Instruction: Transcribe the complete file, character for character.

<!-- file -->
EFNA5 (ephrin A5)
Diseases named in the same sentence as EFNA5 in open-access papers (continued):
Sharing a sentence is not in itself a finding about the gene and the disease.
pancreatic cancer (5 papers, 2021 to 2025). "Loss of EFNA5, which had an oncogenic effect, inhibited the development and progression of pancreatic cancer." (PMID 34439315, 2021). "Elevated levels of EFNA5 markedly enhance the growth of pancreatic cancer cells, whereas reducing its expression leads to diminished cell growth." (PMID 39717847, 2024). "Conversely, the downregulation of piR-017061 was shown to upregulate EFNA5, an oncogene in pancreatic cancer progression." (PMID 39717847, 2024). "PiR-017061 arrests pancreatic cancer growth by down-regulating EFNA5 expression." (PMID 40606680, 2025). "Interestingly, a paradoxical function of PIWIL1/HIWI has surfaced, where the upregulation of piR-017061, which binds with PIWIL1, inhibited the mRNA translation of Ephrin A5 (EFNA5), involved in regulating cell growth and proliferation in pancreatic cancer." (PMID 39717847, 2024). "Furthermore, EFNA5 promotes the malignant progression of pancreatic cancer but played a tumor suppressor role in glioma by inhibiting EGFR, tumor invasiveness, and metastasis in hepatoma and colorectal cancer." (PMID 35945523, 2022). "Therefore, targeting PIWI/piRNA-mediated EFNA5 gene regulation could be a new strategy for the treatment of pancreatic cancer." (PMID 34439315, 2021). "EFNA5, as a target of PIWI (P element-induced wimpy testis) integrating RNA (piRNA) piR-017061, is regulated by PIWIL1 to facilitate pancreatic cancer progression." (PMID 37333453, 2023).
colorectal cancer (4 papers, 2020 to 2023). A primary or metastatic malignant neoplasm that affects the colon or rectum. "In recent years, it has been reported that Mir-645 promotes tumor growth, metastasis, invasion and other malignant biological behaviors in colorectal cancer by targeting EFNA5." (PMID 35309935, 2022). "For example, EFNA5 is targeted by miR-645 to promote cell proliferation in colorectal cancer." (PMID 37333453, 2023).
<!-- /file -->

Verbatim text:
EFNA5 (ephrin A5)
Diseases named in the same sentence as EFNA5 in open-access papers (continued):
Sharing a sentence is not in itself a finding about the gene and the disease.
pancreatic cancer (5 papers, 2021 to 2025). "Loss of EFNA5, which had an oncogenic effect, inhibited the development and progression of pancreatic cancer." (PMID 34439315, 2021). "Elevated levels of EFNA5 markedly enhance the growth of pancreatic cancer cells, whereas reducing its expression leads to diminished cell growth." (PMID 39717847, 2024). "Conversely, the downregulation of piR-017061 was shown to upregulate EFNA5, an oncogene in pancreatic cancer progression." (PMID 39717847, 2024). "PiR-017061 arrests pancreatic cancer growth by down-regulating EFNA5 expression." (PMID 40606680, 2025). "Interestingly, a paradoxical function of PIWIL1/HIWI has surfaced, where the upregulation of piR-017061, which binds with PIWIL1, inhibited the mRNA translation of Ephrin A5 (EFNA5), involved in regulating cell growth and proliferation in pancreatic cancer." (PMID 39717847, 2024). "Furthermore, EFNA5 promotes the malignant progression of pancreatic cancer but played a tumor suppressor role in glioma by inhibiting EGFR, tumor invasiveness, and metastasis in hepatoma and colorectal cancer." (PMID 35945523, 2022). "Therefore, targeting PIWI/piRNA-mediated EFNA5 gene regulation could be a new strategy for the treatment of pancreatic cancer." (PMID 34439315, 2021). "EFNA5, as a target of PIWI (P element-induced wimpy testis) integrating RNA (piRNA) piR-017061, is regulated by PIWIL1 to facilitate pancreatic cancer progression." (PMID 37333453, 2023).
colorectal cancer (4 papers, 2020 to 2023). A primary or metastatic malignant neoplasm that affects the colon or rectum. "In recent years, it has been reported that Mir-645 promotes tumor growth, metastasis, invasion and other malignant biological behaviors in colorectal cancer by targeting EFNA5." (PMID 35309935, 2022). "For example, EFNA5 is targeted by miR-645 to promote cell proliferation in colorectal cancer." (PMID 37333453, 2023).